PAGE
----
In the mid-months of 1877, a war was beginning in Lincoln County and New Mexico Territory. It involved two factions of civilians, with one group containing the infamous Billy the Kid. When these two groups began shooting and fighting in the street, a large contingent of women and children sought refuge with the 9th Cavalry. Special orders called for federal troops to avoid interference with local law enforcement, the 9th had to remain on post; however, it was the shots fired at a 9th Cavalry messenger that provided the catalyst for the Buffalo Soldiers to assist in quelling the vendetta. An officer of pressured the local law to obtain arrest warrants for Billy the Kid and others in his band.
With a Gatling gun and two companies of the 9th, the officer led an element into Lincoln County. They successfully tracked Billy the Kid and several of his cohorts to a fortified home. The home was torched, and four of Billy’s crew died in a hail of bullets, but he escaped and evaded capture. Several months later, a lawyer was murdered in front of the Lincoln County courthouse. The Buffalo Soldiers once again assisted in the restoration of peace. Most citizens were too scared to join the posse to hunt and capture Billy the Kid, three companies of the 9th sent elements out to hunt him. Once again, Billy the Kid eluded capture, but the presence of the 9th brought peace to this frontier county.
The calm spring air of 1883 was shattered with the screams of citizens on the receiving end of rifle fire from an outlaw band of Apaches. They successfully killed 25 within a week across New Mexico and Arizona. The 10th and a large element of Apache scouts tracked them down into Mexico. Where they exchanged gunfire for almost a month before the group finally surrendered. Later, several of these Apaches would escape. One of the escapees was the well-known Geronimo. While the Buffalo Soldiers had no other encounters with him, he would participate in engagements involving other cavalry units on his way to becoming a notable figure in American history.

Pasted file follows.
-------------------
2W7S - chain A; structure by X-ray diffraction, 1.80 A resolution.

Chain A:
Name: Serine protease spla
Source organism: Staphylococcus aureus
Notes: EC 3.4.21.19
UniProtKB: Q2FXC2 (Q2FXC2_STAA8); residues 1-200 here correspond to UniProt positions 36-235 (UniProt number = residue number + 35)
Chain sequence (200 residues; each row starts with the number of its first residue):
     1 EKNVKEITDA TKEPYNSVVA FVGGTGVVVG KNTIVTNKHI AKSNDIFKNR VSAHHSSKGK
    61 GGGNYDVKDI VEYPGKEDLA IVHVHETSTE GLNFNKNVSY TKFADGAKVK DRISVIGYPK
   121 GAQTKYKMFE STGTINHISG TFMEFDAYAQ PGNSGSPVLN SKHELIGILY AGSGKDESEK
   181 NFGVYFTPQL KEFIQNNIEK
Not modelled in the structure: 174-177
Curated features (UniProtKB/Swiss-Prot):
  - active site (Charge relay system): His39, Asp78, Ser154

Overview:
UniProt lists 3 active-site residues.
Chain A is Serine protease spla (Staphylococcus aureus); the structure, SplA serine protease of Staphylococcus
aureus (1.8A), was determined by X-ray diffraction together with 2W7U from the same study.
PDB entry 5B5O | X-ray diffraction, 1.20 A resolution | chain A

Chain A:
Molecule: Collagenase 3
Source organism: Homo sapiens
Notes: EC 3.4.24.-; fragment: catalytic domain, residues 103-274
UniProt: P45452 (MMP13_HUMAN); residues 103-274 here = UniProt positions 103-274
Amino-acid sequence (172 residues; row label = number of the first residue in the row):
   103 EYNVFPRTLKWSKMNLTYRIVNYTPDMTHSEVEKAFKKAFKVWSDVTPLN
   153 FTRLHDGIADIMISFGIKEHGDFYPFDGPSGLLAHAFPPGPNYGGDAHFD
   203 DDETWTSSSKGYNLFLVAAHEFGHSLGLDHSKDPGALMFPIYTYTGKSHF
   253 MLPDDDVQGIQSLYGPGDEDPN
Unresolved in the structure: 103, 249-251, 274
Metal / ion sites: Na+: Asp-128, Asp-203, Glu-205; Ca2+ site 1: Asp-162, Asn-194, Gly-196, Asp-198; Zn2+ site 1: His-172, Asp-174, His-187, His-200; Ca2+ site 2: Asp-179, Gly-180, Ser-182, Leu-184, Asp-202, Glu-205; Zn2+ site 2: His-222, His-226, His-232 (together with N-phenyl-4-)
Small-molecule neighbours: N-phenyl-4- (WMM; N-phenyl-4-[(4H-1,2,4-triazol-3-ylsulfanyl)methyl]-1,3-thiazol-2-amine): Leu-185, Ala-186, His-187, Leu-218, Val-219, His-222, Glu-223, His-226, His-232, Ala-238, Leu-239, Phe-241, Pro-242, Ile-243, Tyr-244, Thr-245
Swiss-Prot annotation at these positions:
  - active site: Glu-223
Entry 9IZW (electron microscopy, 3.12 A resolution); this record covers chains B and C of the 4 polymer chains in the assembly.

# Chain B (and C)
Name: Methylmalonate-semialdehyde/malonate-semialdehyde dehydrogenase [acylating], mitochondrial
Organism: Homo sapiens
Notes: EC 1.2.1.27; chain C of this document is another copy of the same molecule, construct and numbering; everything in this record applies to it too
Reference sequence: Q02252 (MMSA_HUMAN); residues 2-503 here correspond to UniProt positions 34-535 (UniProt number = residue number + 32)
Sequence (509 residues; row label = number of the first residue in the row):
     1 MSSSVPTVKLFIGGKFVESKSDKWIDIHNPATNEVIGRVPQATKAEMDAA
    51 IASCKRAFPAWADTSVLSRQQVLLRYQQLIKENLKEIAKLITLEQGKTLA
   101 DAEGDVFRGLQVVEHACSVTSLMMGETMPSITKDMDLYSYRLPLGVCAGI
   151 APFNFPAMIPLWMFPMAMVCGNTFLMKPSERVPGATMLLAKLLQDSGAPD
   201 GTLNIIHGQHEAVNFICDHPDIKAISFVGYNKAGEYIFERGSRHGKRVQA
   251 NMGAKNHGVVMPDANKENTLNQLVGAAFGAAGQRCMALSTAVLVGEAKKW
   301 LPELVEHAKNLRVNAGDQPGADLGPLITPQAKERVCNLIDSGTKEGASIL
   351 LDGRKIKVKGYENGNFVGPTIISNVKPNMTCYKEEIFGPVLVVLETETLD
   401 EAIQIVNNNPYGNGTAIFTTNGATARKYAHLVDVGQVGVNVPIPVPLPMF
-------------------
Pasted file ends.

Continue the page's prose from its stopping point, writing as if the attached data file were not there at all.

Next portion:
Also in 1883, large numbers of white settlers were illegally settling on and claiming a lawful right to land in the area now known as Oklahoma. These “Boomers” were growing in numbers, and the 9th Cavalry was called upon to stop them. That following summer, the Buffalo Soldiers gave the Boomers direct orders to vacate their newly seized lands. Over a thousand left without incident, but approximately 200 remained and challenged the soldiers. The cavalrymen responded by setting the illegally-built homes ablaze. Several months later, the Boomers established another settlement, and the 9th Cavalry ordered them to peacefully surrender and move off the land. They complied.
In May of 1898, the Buffalo Soldiers found themselves giving up horses and sailing to Cuba to assist local efforts to oust Spanish forces from the island. During the initial stages, a small team of U.S. and Cuban fighters inserted across a Cuban beach and into a wooded grove to scout the area for the main effort’s landing. Quickly detected and met with a barrage of Spanish gunfire, causing chaos, casualties and catastrophic damage to their small, anchored boats. Now stranded and exposed, they sought refuge in an overgrown marsh and waited for the cavalry. Several rescue boats launched, but also fell victim to the Spanish firepower; however, a small contingent from the 10th were able to insert onto the beach and extract the men from the grove. For their actions, four of the Buffalo Soldiers received the Medal of Honor.
Soon after, the main force made landfall, and the now-dismounted Cavalry soldiers engaged in multiple firefights. They also traversed dense vegetation, crossed streams and dodged sniper fire from trees. The unit received praise for only firing when the enemy was within their sights. Without losing any officers during these charges, the 10th’s sergeants seamlessly led their units to victory.
These Cavalry units also charged San Juan Hill with Teddy Roosevelt’s Rough Riders and prevented the Spanish enemy from flanking. The unyielding 10th were the first to plant their colors into the crest of Kettle Hill during this battle. This final charge for victory helped to force the surrender of the Spanish Army. Ultimately, the 10th’s final battle in Cuba was surviving the plague of yellow fever that infected half their soldiers. Like to learn even more about this seminal time in U.S. military history? The Buffalo Soldiers’ actions in Cuba are well-documented in Captain T.G. Steward’s book, “Buffalo Soldiers: The Colored Regulars in the United States Army.”